As owners and operators of hydropower facilities well know, compliance with the regulations of the Federal Energy Regulatory Commission (FERC) and other federal and state agencies is a major and crucial task. Building a culture of regulatory compliance within an organization is a key to planning and long-term success. This month, we bring you a number of articles on this important topic.
In December 2021, FERC released a final rule amending its regulations on the safety of water power projects and project works, which introduced two tiers of public safety inspections, codified existing guidance on owners’ dam safety programs;, and updated regulations related to public safety incident reporting. It also released four new draft chapters to its Engineering Guidelines for the Evaluation of Hydropower Projects. In this month’s cover story, we speak with Tom Fitzgerald, the western regional manager for dam engineering at Schnabel Engineering, about what the new rules mean.
Next, we speak with Kim Hansen, a senior engineering consultant with Kleinschmidt Associates, who has conducted more than 100 Part 12 safety inspections over his career, about how the new FERC rule will affect Part 12 inspections from both the independent consultant’s and the owner’s perspectives.
We also speak with Max Spiker, the Bureau of Reclamation’s senior advisor for hydropower, about the sometimes-confusing topic of how Reclamation’s Lease of Power Privilege program relates to FERC regulations. It is not always immediately apparent which of the two agencies— Reclamation or FERC—has jurisdiction over nonfederal development on Reclamation project facilities. Mr. Spiker tells us about how such questions are resolved and about the streamlined lease of power privilege authorization process.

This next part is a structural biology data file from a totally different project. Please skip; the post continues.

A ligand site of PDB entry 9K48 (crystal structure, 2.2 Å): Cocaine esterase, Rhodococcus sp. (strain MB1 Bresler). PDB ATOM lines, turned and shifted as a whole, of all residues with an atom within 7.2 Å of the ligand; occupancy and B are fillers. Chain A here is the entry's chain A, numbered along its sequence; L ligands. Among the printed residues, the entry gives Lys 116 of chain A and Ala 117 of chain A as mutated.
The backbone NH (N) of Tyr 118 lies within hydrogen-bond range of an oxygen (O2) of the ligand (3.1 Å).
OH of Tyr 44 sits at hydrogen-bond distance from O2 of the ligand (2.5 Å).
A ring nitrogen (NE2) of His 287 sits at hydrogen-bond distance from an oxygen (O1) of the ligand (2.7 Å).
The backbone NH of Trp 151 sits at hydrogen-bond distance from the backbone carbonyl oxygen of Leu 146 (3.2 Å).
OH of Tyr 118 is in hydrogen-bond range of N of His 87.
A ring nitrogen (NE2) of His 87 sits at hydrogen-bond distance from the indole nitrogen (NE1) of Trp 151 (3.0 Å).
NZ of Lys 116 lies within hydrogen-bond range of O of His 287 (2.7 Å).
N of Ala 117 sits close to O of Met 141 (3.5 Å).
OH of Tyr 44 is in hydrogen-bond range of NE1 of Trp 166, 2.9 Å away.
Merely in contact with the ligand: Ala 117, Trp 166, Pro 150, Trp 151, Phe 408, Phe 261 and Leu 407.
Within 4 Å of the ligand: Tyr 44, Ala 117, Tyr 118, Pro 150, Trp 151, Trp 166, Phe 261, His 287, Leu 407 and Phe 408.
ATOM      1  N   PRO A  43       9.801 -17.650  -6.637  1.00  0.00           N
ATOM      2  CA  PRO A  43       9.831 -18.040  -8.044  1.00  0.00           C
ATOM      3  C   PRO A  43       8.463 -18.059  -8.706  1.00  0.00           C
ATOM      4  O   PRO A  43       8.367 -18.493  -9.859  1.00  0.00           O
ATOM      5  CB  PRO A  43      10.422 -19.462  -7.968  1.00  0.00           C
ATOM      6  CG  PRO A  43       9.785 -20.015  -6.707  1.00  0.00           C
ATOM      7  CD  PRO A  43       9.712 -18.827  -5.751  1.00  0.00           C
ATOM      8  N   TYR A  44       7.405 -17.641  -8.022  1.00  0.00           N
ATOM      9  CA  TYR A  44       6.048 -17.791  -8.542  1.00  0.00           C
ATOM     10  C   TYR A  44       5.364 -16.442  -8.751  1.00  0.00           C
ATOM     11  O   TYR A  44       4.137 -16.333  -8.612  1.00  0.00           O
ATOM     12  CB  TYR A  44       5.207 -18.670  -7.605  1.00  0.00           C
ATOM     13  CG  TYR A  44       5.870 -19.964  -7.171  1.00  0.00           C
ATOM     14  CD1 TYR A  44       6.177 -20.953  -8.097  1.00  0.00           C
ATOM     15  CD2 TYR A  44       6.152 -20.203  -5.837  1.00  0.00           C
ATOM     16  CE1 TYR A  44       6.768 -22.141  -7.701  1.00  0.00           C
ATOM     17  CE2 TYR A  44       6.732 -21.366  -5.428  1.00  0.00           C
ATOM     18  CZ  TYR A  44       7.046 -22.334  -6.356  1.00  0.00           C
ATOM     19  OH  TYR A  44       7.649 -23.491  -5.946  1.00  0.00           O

HData is a tech company that has developed a platform that uses regulatory data to automatically generate and file FERC reports and can also provide data about how a regulated entity compares to its peers across the industry. HData founder and CEO Hudson Hollister tells us about the company’s current offerings and future plans.
We also speak with Tom Cuthbert, the chief technology officer of Atlanta-based modular hydropower manufacturer Emrgy, about how the company has developed, piloted, and commercialized a unique hydropower device that can be easily deployed in water conveyance canals and channels.
Eddie Rich, the CEO of the UK-based International Hydropower Association (IHA), tells us about the organization’s vision of a clean energy future supported by sustainable hydropower and about how IHA promoted that vision at the 2021 United Nations Climate Change Conference, known as COP26.
We close with a Hydro Law article on FERC compliance by Chuck Sensiba, Hallie Meushaw, and Elizabeth McCormick of law firm Troutman Pepper, which highlights the importance for owners and operators of FERC hydropower licenses to fully understand their legal obligations and rights related to FERC compliance.
Compliance with the regulations of FERC and other federal and state agencies is not simple, but it is an important part of guaranteeing the safe maintenance and operation of hydropower facilities. I hope that you find this issue of Hydro Leader, which approaches the topic from many angles, to be enlightening.
Kris Polly is the editor-in-chief of Hydro Leader magazine and the president and CEO of Water Strategies LLC, a government relations firm he began in February 2009 for the purpose of representing and guiding water, power, and agricultural entities in their dealings with Congress, the Bureau of Reclamation, and other federal government agencies. He may be contacted at firstname.lastname@example.org.